Unsung Heroes #161

Alert — and ecologically conscious — “06880” reader Pippa Bell Ader writes:

The Sustainable Westport Zero Food Waste Challenge — with a goal of decreasing residential food waste by 25% or more — is off to a good start.

Each week the transfer station collects half a ton of food waste. It’s brought to an industrial composting facility, and made into compost.

Every Saturday since the initiative began in July, a group of committed volunteers has handed out food scrap recycling flyers and answered questions at the transfer station.

They were there at 7 a.m. in the heat of the summer. They did not leave until well after noon, after the gates closed. They did it all with smiles (behind their masks).

Greens Farms Elementary School 5th grade teacher Stacey Fowle hands out a flyer.

Now, in the fall, the volunteers keep giving up part of their weekend, because they know they make a difference. And they know it, because residents thank them for the work they do to make Westport a sustainable community.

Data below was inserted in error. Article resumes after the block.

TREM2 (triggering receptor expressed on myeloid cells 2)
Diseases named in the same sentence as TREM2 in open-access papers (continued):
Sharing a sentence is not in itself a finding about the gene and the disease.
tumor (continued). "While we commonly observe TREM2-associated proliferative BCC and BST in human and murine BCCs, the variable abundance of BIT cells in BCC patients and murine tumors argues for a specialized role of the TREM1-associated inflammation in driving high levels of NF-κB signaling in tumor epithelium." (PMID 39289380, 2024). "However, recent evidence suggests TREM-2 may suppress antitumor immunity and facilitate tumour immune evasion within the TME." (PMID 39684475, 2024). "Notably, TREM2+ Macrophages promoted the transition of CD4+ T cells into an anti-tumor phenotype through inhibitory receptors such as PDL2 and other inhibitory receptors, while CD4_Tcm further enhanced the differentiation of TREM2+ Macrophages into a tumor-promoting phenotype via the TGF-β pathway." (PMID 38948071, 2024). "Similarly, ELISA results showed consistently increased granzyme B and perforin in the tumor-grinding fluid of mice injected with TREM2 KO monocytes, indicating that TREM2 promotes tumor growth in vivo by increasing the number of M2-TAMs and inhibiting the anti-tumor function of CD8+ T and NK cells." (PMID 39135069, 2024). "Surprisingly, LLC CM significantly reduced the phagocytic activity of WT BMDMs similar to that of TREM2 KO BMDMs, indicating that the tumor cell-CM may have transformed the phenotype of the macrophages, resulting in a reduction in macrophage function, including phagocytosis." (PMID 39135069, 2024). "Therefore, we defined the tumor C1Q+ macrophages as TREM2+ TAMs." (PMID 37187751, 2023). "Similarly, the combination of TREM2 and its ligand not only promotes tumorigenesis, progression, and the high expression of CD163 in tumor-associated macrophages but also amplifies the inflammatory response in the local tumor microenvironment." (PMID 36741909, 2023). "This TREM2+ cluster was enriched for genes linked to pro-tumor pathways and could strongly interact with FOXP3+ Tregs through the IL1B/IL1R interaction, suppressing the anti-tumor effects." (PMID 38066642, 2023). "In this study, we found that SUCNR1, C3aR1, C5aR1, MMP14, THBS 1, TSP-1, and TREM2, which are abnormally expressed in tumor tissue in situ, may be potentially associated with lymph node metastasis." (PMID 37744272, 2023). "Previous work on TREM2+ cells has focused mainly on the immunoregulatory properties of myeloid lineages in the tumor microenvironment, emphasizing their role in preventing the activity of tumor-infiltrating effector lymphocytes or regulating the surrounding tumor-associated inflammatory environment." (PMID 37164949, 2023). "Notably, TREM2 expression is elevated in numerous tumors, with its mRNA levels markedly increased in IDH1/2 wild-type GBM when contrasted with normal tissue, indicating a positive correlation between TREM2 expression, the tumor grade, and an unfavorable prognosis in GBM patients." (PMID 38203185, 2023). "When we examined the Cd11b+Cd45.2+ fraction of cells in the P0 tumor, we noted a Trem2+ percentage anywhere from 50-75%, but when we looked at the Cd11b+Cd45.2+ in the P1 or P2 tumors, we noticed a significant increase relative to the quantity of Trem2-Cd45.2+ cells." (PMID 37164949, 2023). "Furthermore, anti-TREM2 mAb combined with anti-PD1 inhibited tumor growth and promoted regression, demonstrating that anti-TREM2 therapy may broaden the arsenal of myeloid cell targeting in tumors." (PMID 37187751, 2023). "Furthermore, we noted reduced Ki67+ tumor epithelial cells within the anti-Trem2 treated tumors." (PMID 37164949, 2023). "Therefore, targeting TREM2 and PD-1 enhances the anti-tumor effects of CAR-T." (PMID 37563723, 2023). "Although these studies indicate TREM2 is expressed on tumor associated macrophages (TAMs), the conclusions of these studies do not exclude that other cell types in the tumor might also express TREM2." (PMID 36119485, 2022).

Since many transfer station regulars have received the flyer, Zero Food Waste Challenge volunteer hours have been decreased. They now start at 8 a.m.

The lines — which sometimes stretched to the Post Road this summer — are rare, now that all transfer station parking spots are open.

Stacey Williams teams up with a transfer station employee.

So the Zero Food Waste educational focus will move to other locations and events, as opportunities become available. The team was scheduled to attend over 30 events and meetings this summer. COVID canceled them all.

Congratulations to all Zero Food Waste Challenge volunteers: Pippa Bell Ader, Emma Alcyone, Aileen Brill, John Ferencz, Matt Ferencz, Stacey Fowle, Laurie Goldberg, Matthew Longhitano, Julie McDonald, Dylan Michaels, Ashley Moran, Leslie Paparo, Henry Potter, Jessie Schwartz, Dawn Sullivan, Stacey Williams and Trevor Williams. You are our very helpful (and green) Unsung Heroes of the Week!

(For more information about the Zero Food Waste Challenge, click here. For a starter kit ($25; free if income-eligible) go to Earthplace (10 Woodside Lane) weekdays between noon and 4 p.m. To nominate an Unsung Hero, email dwoog@optonline.net)

Matthew Ferencz assembles starter kits at Earthplace.